WASHINGTON — It’s the question Montgomery County Board of Education member Patricia O’Neill hears everywhere she goes, from the doctor’s office to the grocery store: When school will start, and when classes will end next year.
“As soon as I know, you’ll know,” O’Neill said.
The school calendar is very much in flux because of the executive order issued by Gov. Larry Hogan last month. Under Hogan’s order, schools must start after Labor Day and end by June 15.
A Montgomery County Public Schools planning committee is working on how to comply with that order for next school year. The calendar that O’Neill said the board of education prefers would start classes on Aug. 28, a week before Labor Day. That calendar would require a state waiver.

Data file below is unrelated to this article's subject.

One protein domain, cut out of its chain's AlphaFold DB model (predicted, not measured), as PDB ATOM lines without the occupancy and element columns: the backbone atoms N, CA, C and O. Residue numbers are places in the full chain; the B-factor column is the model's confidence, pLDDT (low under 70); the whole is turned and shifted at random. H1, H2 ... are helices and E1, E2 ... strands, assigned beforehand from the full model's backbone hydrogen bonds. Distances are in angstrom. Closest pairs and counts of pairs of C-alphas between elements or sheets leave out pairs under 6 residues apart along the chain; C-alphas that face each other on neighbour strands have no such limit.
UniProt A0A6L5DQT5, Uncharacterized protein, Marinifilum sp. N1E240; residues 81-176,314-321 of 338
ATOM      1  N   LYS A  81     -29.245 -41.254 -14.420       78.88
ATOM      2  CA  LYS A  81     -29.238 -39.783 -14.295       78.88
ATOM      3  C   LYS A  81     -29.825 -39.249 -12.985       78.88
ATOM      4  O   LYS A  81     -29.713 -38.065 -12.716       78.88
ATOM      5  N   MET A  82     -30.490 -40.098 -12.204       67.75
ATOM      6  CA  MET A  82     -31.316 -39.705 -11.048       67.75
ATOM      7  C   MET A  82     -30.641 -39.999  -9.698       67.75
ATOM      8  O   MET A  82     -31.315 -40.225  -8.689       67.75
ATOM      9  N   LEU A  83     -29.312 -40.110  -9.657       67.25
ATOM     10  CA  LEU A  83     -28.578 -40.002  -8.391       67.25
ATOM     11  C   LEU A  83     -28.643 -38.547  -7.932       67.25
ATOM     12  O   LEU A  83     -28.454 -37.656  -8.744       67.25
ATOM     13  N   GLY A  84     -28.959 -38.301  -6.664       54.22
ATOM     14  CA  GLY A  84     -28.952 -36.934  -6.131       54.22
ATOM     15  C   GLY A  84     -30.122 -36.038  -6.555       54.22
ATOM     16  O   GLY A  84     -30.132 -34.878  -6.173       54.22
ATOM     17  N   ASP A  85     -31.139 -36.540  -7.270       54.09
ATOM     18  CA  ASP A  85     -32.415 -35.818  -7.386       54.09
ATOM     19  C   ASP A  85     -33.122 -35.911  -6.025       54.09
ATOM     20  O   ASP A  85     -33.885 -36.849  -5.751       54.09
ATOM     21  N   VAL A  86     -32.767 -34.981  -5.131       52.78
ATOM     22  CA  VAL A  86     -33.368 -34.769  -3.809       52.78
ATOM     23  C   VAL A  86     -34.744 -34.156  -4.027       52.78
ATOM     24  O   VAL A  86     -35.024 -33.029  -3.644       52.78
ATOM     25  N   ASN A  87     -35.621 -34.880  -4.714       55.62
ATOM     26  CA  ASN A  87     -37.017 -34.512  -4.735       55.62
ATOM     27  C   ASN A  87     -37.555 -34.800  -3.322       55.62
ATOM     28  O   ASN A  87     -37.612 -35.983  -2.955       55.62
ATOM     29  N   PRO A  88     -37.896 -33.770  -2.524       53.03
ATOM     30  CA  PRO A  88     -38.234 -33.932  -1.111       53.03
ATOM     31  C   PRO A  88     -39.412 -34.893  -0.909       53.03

But O’Neill said school board members are working on two other draft calendars. One would comply with the governor’s order. Another, like the preferred schedule, also would require a waiver because classes would begin after Labor Day but end after June 15, effectively extending the school year.
O’Neill said the county’s unique demographics have shaped the school calendar: from the Jewish holidays that are factored into each year’s plans, to the needs of working families.
“I know the governor has good intentions. But I have to say that we have 55,000 children here in Montgomery County on free and reduced meals. And I’m not sure that those families can afford an extra summer vacation—or any vacation,” O’Neill said.
O’Neill said reaction from parents has been mixed. She’s heard from some residents who agree with the governor that summer ought to follow the traditional calendar and that classes shouldn’t start until after Labor Day. But others have to scramble to provide child care as the summer extends beyond August, or who want their kids to benefit from the extra instruction that’s provided by an earlier start.
“We typically adopt a calendar in November; we must adopt a calendar by December,” O’Neill said. This year, the school officials started work on the calendar earlier than normal.